Political and legal cultures
The second line of reasoning lies in how a society’s political and legal cultures may determine the nature of policy solutions and how they are implemented. Political culture shapes the manner in which political power is legitimized and exercised.
This is closely related to legal culture which determines how the political elites and wider society perceive the role of law, and how law and legal instruments may be used or not used to implement policy decision. Once again, aspects of a society’s political and legal cultures may have deep historical roots, as is the case in China.
China’s energy policies
China’s energy policies over the last 40 years display a combination of pragmatism, incrementalism, internal contradiction and ambiguity. These features are consistent with evidence from experimental psychology and ancient history that the development of Chinese and East Asian cognitive styles over the past 2,000 or more years have taken a path distinct from Western civilizations with their Greek philosophical heritage. That is not to deny a significant degree of commonality between cognitive styles, not least due to historically recent interactions. Rather, differences do exist and may sometimes be expressed in the design of public policy.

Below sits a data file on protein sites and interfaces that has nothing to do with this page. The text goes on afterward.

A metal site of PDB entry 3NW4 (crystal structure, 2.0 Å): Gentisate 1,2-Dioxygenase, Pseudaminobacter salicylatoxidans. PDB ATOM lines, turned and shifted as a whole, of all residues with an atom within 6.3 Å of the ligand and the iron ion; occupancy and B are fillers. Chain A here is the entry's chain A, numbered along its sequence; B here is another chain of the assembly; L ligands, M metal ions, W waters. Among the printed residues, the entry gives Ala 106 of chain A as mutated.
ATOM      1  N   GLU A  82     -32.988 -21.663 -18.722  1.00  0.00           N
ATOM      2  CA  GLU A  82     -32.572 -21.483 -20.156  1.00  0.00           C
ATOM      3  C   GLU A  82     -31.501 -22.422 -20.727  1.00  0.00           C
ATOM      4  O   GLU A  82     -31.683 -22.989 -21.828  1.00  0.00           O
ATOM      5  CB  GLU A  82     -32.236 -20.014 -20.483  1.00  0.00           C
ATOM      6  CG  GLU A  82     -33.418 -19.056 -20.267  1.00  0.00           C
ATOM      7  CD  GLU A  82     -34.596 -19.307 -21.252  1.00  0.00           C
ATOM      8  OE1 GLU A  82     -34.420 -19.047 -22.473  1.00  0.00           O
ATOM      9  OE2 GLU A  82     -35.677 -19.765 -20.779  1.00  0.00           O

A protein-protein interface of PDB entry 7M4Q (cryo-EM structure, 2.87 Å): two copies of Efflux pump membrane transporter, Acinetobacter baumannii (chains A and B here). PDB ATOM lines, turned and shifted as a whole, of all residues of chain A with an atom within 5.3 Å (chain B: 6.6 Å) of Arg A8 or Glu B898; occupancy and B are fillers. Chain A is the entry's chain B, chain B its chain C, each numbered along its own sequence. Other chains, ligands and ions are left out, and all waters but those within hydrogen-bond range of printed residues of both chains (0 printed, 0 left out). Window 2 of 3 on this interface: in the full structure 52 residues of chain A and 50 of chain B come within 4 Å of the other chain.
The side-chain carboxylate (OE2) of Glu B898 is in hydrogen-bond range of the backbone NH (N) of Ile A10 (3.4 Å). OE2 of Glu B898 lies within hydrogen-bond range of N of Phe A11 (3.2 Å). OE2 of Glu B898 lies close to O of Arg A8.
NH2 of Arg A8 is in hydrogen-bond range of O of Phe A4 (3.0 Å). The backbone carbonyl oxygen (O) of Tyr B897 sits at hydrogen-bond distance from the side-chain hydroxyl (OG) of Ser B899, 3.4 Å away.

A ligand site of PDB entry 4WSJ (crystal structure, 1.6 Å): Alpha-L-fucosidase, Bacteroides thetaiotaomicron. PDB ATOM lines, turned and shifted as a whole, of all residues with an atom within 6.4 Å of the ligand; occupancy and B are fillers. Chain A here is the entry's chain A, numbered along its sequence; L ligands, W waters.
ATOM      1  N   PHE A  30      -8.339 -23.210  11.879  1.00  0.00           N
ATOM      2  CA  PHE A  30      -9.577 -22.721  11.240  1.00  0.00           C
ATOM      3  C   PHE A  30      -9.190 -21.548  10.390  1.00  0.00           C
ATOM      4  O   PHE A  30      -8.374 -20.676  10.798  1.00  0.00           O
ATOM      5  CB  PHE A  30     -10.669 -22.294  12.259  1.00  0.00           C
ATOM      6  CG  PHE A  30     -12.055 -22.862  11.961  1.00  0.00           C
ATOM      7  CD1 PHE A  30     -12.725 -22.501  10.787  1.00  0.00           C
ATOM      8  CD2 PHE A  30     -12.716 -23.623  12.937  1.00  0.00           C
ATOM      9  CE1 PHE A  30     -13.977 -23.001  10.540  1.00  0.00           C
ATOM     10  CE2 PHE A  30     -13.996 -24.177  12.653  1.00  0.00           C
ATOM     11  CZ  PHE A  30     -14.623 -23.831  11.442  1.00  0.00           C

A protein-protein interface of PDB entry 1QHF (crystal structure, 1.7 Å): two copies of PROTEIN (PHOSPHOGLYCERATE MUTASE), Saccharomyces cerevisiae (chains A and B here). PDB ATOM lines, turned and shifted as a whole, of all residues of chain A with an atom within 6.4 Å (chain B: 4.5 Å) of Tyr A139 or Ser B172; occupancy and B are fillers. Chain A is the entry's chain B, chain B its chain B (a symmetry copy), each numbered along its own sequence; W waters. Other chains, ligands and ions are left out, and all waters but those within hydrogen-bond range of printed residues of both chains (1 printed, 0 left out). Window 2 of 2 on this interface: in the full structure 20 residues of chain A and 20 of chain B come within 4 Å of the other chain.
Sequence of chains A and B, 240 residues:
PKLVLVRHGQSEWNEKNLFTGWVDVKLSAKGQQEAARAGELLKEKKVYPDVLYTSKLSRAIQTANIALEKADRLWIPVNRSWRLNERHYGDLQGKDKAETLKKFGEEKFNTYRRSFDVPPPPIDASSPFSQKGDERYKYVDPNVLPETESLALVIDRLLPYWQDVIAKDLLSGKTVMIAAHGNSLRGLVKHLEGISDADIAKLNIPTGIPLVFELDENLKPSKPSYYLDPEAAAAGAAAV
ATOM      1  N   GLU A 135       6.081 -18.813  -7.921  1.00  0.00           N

China’s imperial traditions of national governance date back thousands of years and only ended officially in 1911. However, the Chinese Communist Party (CCP) regime has adopted many of the attributes of the imperial political and legal cultures. It runs a highly centralized system of administration, in principle at least, with no formal constraints on its power. As was the case with past Emperors, the CCP’s legitimacy derives from meeting the needs of the people such as energy supply. Following imperial practice, during the opening up of the economy in the 1980s and 1990s the CCP released its tight hold over much of the economy but retained control of strategic industries, especially those that yielded rents. In the past it was salt, today it is energy.